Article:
2015 Brings the end of Goldrush and I exorcise the ghosts of all those unfinished stories, from Awakenings to The Xeros Strategy and a couple of others, Goldrush: The Rubicon Conspiracy is complete! In the hyperbole of the aftermath, I declare that Goldrush would return, hindsight and all that. A month or so later I would write a retrospective of Goldrush which compiled some of the thoughts and ideas that went into the overall design which you can read here. We also get to play another Blakes7 game and this time some of us replicas of the Liberator blasters!

2016 February brings my first weekend freeform game and it’s based on various westerns (I was playing The Sundance Kid (Robert Redford from the film)). Not long after this is the cruise I’ve mentioned in Facebook in the past where afterwards I then spend a month in hospital and then take two months off work in recovery after that, consequently I have to miss Dropzone for the first time since the event started back in 1992. My LARPing is also severely curtailed this year, I think I only made one other game after coming out of hospital and then not all of it (I got there during the Saturday day), the first “Fallen Days” at Candleston.

Butch Cassidy and the Sundance Kid  (Once Upon a Time in Tombstone)

2017 brings not one but two Goldrush LARPs featuring an all new story and cast of characters! However, all is not well this time round, there are major problems with player dropouts ahead of the game but the event scrapes through. The second part of this trilogy of games happens later in the year and has even less players (just 9) and the story comes to a rushed and premature conclusion. This is a bit of a kicker as it’s probably the worst thing for a writer of LARP’s when no-one wants to play your games. Looking back this is almost certainly where my antipathy/disenchantment with the hobby starts. I would write another retrospective except this time on the failure of Goldrush and if interested you can read that here.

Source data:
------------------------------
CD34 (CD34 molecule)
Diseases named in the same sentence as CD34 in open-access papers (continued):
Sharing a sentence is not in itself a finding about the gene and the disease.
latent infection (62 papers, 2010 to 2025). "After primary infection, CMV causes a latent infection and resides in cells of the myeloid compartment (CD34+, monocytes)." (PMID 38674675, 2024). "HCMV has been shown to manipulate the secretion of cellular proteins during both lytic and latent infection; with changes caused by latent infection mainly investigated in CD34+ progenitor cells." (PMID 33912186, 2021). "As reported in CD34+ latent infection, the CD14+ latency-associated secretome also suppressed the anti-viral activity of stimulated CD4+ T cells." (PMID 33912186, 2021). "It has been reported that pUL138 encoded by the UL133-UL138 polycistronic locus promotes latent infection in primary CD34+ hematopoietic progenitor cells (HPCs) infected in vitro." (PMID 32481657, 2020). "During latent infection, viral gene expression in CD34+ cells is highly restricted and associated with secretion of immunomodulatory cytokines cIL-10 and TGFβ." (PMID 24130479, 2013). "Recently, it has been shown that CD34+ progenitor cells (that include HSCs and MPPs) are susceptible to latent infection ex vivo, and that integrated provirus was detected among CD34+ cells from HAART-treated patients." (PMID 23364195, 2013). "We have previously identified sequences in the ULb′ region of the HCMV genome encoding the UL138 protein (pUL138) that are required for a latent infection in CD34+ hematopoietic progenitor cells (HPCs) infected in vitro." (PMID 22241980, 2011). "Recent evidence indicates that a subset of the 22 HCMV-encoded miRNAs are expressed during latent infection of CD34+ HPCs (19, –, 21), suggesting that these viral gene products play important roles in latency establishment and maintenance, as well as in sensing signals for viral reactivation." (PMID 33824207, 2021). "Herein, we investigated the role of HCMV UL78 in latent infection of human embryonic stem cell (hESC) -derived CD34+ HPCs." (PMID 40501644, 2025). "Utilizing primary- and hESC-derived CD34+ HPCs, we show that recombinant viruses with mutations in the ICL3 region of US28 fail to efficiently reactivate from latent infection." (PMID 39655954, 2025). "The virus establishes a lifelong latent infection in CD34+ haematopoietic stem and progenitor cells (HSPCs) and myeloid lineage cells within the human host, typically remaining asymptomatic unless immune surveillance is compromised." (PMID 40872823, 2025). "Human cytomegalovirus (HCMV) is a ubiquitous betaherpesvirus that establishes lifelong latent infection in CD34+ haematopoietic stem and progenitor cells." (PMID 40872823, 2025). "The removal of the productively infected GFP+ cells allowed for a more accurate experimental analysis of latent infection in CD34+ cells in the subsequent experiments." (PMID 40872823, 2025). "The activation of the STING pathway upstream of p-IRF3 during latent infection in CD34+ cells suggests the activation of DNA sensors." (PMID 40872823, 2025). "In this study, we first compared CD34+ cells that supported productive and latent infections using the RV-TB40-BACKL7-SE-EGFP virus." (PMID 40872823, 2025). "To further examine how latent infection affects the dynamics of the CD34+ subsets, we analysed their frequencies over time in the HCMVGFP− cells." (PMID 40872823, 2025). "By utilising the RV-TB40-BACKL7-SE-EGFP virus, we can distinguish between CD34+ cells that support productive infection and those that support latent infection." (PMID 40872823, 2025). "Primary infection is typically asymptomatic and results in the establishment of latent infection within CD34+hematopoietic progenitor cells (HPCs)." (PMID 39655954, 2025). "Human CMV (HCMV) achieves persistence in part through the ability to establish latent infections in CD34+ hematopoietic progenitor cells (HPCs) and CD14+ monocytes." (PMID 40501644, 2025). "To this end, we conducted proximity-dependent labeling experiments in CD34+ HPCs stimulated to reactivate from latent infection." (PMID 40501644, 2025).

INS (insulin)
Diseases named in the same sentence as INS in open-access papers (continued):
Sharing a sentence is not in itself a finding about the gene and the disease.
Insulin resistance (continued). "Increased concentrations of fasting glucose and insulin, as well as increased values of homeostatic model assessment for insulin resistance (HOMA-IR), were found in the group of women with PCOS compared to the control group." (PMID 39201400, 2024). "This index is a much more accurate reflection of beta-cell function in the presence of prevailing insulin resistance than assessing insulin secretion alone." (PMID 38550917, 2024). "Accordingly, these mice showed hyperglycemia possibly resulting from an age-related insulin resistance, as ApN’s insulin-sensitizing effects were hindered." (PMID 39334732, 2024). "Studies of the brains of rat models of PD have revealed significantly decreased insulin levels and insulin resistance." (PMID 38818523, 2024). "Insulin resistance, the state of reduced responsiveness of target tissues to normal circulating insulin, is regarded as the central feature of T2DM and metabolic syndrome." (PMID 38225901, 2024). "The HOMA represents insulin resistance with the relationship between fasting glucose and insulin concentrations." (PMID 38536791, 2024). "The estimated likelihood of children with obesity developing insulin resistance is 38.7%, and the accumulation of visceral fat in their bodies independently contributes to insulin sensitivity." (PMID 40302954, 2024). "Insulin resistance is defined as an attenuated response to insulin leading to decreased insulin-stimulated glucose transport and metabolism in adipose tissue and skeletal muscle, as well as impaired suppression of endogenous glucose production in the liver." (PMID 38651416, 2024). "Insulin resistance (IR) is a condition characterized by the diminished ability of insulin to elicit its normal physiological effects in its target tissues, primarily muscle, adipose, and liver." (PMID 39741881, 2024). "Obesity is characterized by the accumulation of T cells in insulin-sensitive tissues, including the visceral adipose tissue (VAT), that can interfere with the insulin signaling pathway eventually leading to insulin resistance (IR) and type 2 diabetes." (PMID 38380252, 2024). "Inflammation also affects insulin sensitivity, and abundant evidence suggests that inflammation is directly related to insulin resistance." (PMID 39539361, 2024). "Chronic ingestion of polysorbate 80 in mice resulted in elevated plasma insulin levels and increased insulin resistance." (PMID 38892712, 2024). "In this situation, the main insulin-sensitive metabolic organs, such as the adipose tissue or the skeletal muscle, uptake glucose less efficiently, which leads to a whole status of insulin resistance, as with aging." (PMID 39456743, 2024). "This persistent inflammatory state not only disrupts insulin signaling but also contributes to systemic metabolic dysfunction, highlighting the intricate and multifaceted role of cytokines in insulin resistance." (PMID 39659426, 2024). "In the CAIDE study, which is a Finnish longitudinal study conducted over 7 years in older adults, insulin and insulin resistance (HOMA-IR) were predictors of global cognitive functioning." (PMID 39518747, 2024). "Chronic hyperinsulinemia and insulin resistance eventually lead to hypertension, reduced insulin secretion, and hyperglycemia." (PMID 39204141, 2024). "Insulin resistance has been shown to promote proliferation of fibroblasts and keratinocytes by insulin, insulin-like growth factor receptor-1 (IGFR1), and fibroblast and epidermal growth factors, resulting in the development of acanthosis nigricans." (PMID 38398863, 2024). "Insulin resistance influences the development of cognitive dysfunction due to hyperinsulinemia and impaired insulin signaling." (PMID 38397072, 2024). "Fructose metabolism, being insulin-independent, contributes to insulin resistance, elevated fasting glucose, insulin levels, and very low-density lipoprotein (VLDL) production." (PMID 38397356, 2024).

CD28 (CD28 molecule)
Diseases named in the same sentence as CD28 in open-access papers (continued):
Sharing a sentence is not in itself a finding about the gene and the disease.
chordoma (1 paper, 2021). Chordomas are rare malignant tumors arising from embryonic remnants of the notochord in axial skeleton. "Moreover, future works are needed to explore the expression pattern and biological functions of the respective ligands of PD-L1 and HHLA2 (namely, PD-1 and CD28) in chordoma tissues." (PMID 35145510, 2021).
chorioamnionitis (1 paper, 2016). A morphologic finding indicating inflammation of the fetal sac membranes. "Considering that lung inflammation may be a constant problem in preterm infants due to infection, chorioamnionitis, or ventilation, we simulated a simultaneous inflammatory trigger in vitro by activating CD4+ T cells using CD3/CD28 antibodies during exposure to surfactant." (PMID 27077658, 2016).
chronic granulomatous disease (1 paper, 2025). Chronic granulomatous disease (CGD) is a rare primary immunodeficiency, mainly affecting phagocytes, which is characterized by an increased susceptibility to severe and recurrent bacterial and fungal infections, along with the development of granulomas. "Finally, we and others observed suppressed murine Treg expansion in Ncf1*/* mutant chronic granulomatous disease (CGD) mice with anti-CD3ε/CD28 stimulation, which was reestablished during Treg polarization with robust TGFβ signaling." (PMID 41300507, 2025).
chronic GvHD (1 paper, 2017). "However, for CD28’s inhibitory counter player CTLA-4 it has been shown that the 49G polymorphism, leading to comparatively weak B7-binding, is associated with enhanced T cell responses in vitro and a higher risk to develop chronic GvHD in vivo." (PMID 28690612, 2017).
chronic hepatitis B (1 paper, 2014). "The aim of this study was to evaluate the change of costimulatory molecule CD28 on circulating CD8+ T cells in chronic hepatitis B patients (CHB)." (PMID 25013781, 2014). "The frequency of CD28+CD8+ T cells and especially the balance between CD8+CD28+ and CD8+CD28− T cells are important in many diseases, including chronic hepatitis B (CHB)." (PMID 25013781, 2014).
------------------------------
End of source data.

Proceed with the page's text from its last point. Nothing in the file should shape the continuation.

2018 and I attend my first new system in a long time, “Humanity Ascendant”, the LARP uses Laser-Tag (a different system) and is set in a post apocalyptic world, I attend with a couple of friends and have a great time. I don’t really enjoy Dropzone but it’s a good social as its one of the few events a year that everyone tries to get to. The year ends with me attending “Returned”, a one off larp run at an indoor site in Birmingham, another scifi LARP and if I’m honest isn’t too dissimilar to stuff I’ve played/run before but its fun and I have a good time. I resolve to make 2019 the year I rediscover my love of LARP, the year ends with me signing up to my first international LARP. You may have heard of it, it was called Odysseus..

(Strictly speaking it’s not my first international LARP, that was when a bunch of us went to Seattle in September 2001 and played Laser-Tag with a bunch of Americans, I flew home and landed the morning of the 11th)